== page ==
Many years ago. if I saw an online article I particularly liked, I’d enter it into my account on a website specifically designed for the purpose; I could give each piece multiple tags, so if I selected, say “US politics” or “post-structuralist jollity” it would bring forth a ready-made list of relevant texts. It came in particularly useful when I was writing my book about the Noughties, as the bulk of the articles were about that decade; I even namechecked it during one interview when I was asked how I did my research.
And now, for crying out loud, I can’t remember the name of the bloody thing, can’t find any trace of it in my browsing history (forgetting the name doesn’t help here) and realise I’ve probably lost an intriguing trove of about six years’ worth of writing about well, stuff, really. And if I do find it, I’ve almost certainly forgotten the password, haven’t I?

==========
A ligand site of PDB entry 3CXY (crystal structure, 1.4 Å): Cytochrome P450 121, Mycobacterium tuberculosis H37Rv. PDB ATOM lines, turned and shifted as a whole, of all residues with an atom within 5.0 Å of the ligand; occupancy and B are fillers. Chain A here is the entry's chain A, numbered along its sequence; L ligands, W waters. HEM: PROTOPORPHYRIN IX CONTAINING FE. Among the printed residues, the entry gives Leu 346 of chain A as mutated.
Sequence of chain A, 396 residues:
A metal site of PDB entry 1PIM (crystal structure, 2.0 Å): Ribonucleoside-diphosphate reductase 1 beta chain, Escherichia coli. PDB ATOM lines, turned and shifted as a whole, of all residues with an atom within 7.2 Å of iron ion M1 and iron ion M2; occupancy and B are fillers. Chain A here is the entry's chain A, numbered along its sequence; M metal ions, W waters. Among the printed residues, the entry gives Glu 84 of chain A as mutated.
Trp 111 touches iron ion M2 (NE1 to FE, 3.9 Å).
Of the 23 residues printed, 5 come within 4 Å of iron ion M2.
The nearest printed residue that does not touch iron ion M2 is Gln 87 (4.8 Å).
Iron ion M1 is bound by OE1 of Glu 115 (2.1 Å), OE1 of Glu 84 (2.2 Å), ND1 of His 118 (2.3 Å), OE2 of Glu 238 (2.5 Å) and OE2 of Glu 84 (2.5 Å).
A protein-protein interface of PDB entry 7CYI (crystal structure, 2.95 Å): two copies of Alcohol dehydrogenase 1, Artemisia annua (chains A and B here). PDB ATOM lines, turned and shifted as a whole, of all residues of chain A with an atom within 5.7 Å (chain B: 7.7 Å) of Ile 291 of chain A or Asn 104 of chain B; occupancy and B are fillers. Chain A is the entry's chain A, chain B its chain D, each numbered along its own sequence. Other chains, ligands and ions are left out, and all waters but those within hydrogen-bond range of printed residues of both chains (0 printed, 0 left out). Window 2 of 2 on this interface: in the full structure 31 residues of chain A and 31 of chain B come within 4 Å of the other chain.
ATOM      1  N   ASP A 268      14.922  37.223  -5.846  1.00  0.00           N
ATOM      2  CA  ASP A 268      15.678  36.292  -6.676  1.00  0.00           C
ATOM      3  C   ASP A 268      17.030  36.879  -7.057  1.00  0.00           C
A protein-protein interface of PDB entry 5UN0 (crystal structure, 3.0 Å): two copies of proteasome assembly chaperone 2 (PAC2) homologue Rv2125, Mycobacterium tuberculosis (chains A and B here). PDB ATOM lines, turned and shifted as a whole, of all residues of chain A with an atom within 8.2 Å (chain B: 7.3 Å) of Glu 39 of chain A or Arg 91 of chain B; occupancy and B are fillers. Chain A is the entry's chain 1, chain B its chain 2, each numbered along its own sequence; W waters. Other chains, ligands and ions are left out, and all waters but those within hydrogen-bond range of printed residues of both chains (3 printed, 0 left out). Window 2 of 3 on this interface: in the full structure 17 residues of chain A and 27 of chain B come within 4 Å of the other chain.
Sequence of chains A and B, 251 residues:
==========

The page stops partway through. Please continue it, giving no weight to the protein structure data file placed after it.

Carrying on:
So, unless or until I remember where I left them, I’ll just stick these down here, as examples of the sort of thing I would have entered into the site, whatever the hell it was called; Gary Younge on why all statues, not just the nasty colonial ones, should be torn down; and Will Vigar on why psychogeography has had its day, thanks.
And if anyone does know what I was talking about, please advise.
PS: One more: Princeton students can now major in classics without studying Latin or Greek.
PPS: And if you look past the clickbaity headline, there’s some merit in the notion that yes, the lives of the Mitford sisters were structured reality avant la lettre, with Nancy running the show.